And for businesses suffering local and state dictation, the Trump administration should make a case that it views those efforts to limit commerce as the equivalent of a “taking.” Constitutional scholars will ultimately decide whether the “takings” line is true or not, but mere action on the matter from the Trump administration would presumably give businesses some breathing room of some kind during which time private, creative minds matched with capital will hopefully be able to come up with vaccine-style solutions to the virus that caused politicians to panic to begin with, and that led them to shut down the economy in the first place.
Some, including perhaps Warsh and the Journal’s editorialists, will argue that there isn’t time for these market-based measures, that businesses need money now. The obvious problem with such a stance is that the money will once again prove meaningless absent a cessation of what is a political suffocation of the businesses presently running on fumes.
Worse, this state attempt to blunt the message of the markets would at best achieve nothing, and at worse obscure the truth behind business illiquidity: political error. Which would be a shame. Markets are rapidly exposing political malpractice, so let them. Let markets speak loudly as possible so that the asphyxiation by politicians will stop.
After that, it cannot be stressed enough that what’s being proposed by Warsh and the Journal’s board would be economically harmful. It would be for two main reasons beyond the one explained in the previous paragraph. For one, businesses die all the time in a dynamic, market economy. Failure is a crucial source of economic vitality as the enormously high failure rate in superrich Silicon Valley attests. Along these lines, Journal editorial page columnist Andy Kessler has long made the point, including in his Journal column, that the failure rate in the Valley is 90%. This in mind, a blanket attempt by a Fed/Treasury “lending facility” to keep businesses afloat would, assuming a “successful” facility, keep in operation all sorts of businesses that market forces would have put out to pasture on their own, and to the economy’s betterment.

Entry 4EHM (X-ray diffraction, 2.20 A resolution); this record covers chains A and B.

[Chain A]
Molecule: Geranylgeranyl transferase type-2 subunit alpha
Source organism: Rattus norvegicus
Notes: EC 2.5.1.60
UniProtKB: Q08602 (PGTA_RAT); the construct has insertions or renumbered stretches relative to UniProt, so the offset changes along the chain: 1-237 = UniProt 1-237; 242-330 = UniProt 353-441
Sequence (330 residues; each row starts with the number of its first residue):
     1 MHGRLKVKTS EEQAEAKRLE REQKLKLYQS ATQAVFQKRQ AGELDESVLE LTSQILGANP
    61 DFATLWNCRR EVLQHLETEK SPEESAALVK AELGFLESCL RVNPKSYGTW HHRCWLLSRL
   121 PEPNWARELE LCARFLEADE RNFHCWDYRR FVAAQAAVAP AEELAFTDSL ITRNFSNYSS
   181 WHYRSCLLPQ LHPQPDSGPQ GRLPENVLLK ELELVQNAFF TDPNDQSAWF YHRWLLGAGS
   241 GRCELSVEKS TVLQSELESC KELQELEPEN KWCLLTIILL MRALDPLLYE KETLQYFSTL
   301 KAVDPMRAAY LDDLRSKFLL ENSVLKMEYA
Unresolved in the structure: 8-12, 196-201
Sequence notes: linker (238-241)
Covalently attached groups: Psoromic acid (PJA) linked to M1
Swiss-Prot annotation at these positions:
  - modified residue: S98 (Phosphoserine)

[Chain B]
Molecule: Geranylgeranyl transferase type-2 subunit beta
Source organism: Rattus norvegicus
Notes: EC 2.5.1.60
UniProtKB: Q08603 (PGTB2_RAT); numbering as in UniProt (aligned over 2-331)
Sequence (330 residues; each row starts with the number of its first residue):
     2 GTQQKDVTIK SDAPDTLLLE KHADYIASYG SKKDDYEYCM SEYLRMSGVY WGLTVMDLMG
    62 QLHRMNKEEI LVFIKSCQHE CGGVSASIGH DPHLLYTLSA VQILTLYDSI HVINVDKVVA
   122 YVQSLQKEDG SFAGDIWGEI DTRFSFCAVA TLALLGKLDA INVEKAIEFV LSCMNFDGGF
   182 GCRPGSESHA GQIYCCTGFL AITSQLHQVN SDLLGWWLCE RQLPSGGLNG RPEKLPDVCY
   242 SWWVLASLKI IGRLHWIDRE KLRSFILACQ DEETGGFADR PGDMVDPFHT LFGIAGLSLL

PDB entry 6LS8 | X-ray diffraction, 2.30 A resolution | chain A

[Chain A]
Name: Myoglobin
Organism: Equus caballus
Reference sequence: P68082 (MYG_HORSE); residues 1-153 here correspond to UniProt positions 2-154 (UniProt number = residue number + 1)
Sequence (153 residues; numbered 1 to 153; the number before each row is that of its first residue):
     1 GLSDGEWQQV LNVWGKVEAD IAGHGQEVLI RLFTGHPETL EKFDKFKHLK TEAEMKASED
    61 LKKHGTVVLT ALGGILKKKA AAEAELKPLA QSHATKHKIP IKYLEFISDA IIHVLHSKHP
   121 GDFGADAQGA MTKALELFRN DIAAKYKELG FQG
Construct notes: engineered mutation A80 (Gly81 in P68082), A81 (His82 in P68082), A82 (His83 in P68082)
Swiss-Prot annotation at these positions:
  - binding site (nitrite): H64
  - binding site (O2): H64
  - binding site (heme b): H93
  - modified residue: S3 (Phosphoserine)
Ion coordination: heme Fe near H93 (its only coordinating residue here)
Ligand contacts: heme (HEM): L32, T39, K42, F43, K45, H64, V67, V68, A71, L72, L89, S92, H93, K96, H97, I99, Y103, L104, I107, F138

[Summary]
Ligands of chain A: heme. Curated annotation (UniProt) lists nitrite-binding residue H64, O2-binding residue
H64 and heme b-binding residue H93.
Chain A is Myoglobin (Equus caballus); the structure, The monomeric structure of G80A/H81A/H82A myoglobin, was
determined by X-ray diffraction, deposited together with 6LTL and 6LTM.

To which the Journal’s editorialists might reply that they’re calling for a lending facility to provide liquidity to “otherwise healthy businesses jeopardized by the pandemic shutdown,” but imagine if Covid-19 had reared its ugly head in the summer of 1997, or in the fall of 2001. Would Apple have rated Fed/Treasury finance, or Amazon, based on the Journal’s desire to only prop up the healthy? The question answers itself, and the answer explains why it’s so economically harmful to have government play the role of capital allocator. It can’t. Period.
The better stance is for wise minds to firstly acknowledge that that “lending facilities” are a non sequitur in consideration of what’s taking place. Businesses aren’t illiquid, rather investors don’t trust politicians to cease their shutdown policies.
After which something obvious should be acknowledged; something the Journal’s editorialists have been articulating daily: the carnage of the moment is a consequence of the sudden imposition of command-and-control. Why then, if government actors created the problem, would the solution from free-market types be to empower even more central planning of economic activity?